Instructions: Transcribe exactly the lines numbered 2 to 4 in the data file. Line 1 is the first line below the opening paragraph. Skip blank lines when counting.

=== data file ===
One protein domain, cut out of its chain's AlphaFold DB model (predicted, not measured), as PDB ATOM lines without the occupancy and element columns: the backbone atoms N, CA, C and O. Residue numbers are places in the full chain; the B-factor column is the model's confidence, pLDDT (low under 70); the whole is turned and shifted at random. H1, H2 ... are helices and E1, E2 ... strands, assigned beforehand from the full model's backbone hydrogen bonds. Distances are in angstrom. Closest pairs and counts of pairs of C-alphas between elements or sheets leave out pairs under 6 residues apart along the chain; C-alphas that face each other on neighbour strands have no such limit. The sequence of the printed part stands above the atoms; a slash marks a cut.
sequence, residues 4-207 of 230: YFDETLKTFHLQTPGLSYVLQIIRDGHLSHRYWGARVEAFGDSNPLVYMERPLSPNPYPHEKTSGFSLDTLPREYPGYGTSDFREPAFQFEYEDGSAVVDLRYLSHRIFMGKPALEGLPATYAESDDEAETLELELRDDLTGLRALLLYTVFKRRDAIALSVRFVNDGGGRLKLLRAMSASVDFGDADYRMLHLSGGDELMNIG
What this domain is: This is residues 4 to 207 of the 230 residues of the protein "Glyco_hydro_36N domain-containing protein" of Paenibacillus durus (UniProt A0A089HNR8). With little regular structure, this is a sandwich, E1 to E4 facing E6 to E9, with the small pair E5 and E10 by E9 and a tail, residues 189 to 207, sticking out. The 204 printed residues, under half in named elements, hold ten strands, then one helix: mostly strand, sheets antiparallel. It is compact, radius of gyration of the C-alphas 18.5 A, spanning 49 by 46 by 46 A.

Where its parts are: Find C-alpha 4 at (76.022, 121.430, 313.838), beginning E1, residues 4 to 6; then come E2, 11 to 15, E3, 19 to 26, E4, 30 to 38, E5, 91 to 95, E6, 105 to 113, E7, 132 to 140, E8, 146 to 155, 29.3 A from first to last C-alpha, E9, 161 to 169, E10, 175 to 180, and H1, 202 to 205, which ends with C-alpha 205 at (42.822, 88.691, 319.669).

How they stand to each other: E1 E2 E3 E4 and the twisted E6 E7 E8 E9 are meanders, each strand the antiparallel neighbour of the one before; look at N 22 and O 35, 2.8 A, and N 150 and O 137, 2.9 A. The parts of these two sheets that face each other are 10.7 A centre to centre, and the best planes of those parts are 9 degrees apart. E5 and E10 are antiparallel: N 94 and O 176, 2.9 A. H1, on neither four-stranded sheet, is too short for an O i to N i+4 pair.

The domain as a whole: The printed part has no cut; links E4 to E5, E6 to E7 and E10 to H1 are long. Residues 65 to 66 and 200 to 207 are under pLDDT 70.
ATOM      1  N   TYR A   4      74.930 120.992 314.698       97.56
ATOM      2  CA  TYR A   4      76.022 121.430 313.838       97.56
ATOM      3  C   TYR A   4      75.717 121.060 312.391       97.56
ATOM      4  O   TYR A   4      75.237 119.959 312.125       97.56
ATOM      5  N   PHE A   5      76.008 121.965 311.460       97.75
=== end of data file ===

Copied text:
What this domain is: This is residues 4 to 207 of the 230 residues of the protein "Glyco_hydro_36N domain-containing protein" of Paenibacillus durus (UniProt A0A089HNR8). With little regular structure, this is a sandwich, E1 to E4 facing E6 to E9, with the small pair E5 and E10 by E9 and a tail, residues 189 to 207, sticking out. The 204 printed residues, under half in named elements, hold ten strands, then one helix: mostly strand, sheets antiparallel. It is compact, radius of gyration of the C-alphas 18.5 A, spanning 49 by 46 by 46 A.

Where its parts are: Find C-alpha 4 at (76.022, 121.430, 313.838), beginning E1, residues 4 to 6; then come E2, 11 to 15, E3, 19 to 26, E4, 30 to 38, E5, 91 to 95, E6, 105 to 113, E7, 132 to 140, E8, 146 to 155, 29.3 A from first to last C-alpha, E9, 161 to 169, E10, 175 to 180, and H1, 202 to 205, which ends with C-alpha 205 at (42.822, 88.691, 319.669).

How they stand to each other: E1 E2 E3 E4 and the twisted E6 E7 E8 E9 are meanders, each strand the antiparallel neighbour of the one before; look at N 22 and O 35, 2.8 A, and N 150 and O 137, 2.9 A. The parts of these two sheets that face each other are 10.7 A centre to centre, and the best planes of those parts are 9 degrees apart. E5 and E10 are antiparallel: N 94 and O 176, 2.9 A. H1, on neither four-stranded sheet, is too short for an O i to N i+4 pair.